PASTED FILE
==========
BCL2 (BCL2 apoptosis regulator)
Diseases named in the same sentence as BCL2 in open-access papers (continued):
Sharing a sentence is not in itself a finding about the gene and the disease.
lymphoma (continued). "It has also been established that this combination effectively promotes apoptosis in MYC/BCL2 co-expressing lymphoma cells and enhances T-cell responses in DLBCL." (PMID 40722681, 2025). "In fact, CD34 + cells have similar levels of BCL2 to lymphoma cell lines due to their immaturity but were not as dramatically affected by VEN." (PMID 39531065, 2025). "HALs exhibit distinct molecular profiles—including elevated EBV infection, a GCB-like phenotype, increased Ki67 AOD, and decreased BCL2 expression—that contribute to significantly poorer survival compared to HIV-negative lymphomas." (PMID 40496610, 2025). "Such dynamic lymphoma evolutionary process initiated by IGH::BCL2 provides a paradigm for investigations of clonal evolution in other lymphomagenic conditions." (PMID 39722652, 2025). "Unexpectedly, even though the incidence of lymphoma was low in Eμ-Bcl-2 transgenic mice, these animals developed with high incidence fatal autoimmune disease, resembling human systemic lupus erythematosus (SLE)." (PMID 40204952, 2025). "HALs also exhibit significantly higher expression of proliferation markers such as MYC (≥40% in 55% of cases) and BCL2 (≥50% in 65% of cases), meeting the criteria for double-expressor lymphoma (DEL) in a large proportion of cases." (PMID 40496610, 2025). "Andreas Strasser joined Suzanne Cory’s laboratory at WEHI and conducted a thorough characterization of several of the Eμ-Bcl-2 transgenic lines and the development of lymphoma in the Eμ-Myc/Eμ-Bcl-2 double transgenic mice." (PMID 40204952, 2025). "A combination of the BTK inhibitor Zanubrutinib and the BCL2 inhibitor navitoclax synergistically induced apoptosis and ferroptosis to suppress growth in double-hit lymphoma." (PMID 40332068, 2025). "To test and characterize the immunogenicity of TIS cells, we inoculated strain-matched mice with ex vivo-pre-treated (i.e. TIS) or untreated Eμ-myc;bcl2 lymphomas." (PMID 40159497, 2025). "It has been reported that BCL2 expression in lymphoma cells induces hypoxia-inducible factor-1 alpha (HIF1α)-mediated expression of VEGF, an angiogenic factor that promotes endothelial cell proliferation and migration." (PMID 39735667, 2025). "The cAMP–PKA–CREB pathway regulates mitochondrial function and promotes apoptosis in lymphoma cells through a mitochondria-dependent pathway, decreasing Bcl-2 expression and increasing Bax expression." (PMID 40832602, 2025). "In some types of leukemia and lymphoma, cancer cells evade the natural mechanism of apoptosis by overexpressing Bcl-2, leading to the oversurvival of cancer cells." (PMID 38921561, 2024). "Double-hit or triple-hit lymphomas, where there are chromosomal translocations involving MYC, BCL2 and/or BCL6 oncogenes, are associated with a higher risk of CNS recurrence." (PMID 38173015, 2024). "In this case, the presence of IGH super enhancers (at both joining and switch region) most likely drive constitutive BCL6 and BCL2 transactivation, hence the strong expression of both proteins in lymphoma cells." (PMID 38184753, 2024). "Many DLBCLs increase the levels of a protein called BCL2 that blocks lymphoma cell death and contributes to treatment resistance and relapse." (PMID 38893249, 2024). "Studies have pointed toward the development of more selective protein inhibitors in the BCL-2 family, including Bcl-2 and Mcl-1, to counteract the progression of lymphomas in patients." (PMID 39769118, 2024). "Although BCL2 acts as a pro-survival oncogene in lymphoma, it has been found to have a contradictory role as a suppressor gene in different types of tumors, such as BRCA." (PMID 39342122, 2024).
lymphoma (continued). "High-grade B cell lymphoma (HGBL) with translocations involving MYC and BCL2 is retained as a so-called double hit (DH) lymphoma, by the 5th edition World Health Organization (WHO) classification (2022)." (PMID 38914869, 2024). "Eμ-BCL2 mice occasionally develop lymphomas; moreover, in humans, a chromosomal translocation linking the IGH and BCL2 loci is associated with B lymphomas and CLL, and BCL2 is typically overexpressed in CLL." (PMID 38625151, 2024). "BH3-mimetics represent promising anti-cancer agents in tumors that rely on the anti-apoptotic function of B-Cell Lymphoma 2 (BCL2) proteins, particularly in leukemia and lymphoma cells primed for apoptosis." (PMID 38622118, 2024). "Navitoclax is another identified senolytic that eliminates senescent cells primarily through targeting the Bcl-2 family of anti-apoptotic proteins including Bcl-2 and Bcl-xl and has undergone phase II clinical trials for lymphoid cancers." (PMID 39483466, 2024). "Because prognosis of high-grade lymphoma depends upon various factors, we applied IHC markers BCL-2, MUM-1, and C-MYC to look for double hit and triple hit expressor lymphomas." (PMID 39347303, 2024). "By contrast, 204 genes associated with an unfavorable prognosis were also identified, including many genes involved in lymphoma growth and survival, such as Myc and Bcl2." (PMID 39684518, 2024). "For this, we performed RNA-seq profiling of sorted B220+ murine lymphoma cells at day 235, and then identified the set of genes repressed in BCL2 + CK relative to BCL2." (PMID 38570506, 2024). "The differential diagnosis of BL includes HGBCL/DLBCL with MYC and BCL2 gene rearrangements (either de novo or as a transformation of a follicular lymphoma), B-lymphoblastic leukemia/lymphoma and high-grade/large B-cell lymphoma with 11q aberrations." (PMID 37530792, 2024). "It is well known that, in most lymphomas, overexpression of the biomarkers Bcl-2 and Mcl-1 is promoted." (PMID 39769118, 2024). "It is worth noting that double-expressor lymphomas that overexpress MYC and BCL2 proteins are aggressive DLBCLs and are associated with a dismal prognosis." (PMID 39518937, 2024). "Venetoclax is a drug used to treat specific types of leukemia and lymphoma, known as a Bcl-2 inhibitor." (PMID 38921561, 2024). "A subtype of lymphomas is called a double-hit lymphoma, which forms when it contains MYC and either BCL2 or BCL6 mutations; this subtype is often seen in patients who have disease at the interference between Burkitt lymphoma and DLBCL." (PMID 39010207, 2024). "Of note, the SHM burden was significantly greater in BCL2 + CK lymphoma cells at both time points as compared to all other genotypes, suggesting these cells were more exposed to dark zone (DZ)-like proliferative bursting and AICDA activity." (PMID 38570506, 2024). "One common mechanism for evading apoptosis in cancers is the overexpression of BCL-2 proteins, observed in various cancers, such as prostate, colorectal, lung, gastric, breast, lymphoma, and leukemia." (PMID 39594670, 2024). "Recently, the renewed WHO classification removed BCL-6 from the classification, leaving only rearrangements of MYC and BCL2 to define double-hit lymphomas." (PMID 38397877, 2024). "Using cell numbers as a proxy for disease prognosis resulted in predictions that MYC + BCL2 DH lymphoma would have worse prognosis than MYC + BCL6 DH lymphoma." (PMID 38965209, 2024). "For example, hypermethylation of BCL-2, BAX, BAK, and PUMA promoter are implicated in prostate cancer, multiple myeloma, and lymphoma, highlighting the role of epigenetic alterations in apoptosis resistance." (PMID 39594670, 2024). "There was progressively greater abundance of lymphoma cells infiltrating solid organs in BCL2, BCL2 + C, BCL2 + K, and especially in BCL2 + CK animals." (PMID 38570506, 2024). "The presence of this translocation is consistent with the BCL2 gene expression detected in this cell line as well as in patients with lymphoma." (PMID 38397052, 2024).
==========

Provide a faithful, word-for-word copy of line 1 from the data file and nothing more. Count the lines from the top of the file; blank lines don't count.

BCL2 (BCL2 apoptosis regulator)